Even where large sums of money are at stake, businesspeople all too often choose to dispense with professional advice and seek to reach oral agreements the legal status of which is very often uncertain at best. A High Court case concerning a business sale underlined the hazards of such a course.
Five shareholders who sold their majority interest in a company were to receive an immediate cash sum plus further deferred consideration in the form of three earn-out payments. Payment of the latter was subject to conditions relating to the company’s performance. The first earn-out payment was remitted in full, but the purchaser declined to make any further payments on the basis that the conditions had not been met.
The vendors claimed that the purchaser was obliged to make the last two earn-out payments and launched proceedings, seeking over £1.2 million which they asserted was still due to them. Their case relied on the contention that an oral agreement had been reached at a meeting subsequent to the sale whereby the purchaser accepted that new conditions would apply to the payment of earn-out sums.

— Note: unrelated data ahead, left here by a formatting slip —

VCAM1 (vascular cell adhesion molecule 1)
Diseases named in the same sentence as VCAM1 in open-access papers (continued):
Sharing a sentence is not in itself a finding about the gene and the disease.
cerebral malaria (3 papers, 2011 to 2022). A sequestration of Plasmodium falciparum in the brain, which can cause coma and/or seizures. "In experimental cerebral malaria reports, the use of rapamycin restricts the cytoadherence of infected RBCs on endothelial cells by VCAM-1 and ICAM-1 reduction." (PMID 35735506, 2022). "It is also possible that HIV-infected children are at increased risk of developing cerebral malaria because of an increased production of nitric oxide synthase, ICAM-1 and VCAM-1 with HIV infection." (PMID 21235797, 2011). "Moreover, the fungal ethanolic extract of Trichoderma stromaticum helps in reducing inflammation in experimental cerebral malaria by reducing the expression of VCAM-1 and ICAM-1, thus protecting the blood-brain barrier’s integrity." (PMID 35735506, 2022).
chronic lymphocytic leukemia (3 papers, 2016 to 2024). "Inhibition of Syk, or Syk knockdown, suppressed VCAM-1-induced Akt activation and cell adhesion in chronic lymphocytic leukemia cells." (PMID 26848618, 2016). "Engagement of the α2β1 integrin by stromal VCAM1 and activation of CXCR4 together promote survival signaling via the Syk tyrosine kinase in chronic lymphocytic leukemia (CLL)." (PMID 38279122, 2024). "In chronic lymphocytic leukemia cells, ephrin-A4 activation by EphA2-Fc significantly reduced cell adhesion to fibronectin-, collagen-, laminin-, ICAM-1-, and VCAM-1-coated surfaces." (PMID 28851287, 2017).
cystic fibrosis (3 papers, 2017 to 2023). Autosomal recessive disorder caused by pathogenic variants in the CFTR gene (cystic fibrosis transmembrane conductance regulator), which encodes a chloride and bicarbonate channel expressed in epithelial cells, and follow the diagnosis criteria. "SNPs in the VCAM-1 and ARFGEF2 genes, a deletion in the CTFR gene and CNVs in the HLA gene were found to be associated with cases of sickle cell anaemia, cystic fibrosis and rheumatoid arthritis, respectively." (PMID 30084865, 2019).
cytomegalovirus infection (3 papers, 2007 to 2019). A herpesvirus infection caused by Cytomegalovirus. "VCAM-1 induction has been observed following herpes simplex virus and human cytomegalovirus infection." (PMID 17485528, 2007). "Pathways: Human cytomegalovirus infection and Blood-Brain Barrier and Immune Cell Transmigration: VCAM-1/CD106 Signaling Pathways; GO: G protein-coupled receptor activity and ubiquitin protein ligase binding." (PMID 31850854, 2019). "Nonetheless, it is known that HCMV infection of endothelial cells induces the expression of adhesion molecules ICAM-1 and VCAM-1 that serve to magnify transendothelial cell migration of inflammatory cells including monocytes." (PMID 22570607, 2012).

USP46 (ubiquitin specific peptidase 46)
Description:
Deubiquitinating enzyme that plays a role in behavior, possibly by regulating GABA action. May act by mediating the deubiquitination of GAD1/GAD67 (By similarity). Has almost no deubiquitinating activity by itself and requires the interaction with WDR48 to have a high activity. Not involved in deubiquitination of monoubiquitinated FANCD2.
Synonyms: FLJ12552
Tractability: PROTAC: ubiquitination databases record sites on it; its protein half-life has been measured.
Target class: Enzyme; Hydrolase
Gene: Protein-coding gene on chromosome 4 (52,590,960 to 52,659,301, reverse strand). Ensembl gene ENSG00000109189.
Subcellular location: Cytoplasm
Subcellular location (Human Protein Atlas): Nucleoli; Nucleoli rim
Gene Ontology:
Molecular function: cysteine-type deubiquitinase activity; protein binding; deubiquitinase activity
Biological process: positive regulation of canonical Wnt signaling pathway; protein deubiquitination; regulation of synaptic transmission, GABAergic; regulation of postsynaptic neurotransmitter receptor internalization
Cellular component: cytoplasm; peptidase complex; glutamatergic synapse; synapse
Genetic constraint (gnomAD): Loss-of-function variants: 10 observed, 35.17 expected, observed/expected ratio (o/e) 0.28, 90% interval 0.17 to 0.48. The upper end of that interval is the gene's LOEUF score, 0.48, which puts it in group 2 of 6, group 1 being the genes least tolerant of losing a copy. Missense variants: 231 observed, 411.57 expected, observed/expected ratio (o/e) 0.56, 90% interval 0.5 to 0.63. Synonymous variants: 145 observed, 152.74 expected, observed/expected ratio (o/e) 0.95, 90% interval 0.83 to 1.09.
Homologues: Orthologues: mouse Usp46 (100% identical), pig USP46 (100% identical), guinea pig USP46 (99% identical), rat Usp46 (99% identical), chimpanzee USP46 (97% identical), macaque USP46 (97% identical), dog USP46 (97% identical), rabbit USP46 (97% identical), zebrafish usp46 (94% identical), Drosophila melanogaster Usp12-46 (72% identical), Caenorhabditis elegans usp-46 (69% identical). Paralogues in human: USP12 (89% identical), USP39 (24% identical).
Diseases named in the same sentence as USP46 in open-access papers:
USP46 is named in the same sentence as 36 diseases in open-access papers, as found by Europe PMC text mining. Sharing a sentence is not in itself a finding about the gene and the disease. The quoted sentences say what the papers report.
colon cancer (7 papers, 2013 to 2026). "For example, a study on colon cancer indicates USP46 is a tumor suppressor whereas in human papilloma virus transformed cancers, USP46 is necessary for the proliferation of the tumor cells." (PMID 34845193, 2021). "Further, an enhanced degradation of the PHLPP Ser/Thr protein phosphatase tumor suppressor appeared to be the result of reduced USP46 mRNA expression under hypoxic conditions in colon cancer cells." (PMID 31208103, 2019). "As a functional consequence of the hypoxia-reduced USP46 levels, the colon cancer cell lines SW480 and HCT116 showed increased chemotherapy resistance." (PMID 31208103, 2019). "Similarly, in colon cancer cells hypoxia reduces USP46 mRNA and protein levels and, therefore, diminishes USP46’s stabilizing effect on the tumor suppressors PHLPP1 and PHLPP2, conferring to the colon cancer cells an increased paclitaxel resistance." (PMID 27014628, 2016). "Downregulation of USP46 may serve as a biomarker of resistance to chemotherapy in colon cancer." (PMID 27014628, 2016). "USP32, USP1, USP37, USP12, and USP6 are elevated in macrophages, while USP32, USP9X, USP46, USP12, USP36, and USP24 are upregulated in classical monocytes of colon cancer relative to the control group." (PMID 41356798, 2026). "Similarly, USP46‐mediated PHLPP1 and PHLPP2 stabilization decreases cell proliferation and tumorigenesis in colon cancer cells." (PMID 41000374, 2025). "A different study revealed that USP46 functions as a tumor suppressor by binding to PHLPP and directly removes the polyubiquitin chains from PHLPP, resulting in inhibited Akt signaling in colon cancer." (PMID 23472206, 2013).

Ruling on the dispute, the Court noted that what a commercial person may consider to be an agreement will not necessarily constitute an enforceable legal contract. The parties may have emerged from the meeting feeling that they had formulated a clear way forward. However, what resulted was merely an understanding which was not, and was never intended to be, a binding agreement.
The vendors faced another significant hurdle in that, in common with many commercial agreements, the sale contract contained a provision requiring any amendment to its terms to be in writing and signed by all parties. Even had an otherwise enforceable agreement been reached at the meeting, the Court found that it would have fallen foul of that provision.
The Court expressed some sympathy for the position in which the vendors found themselves in that they clearly believed the purchaser was on board with a plan that would enable them to hit their full earn-out target. The lesson of the case, as in so many others, was that agreements which are intended to be binding should always be recorded clearly in writing. The vendors’ claim was dismissed in its entirety.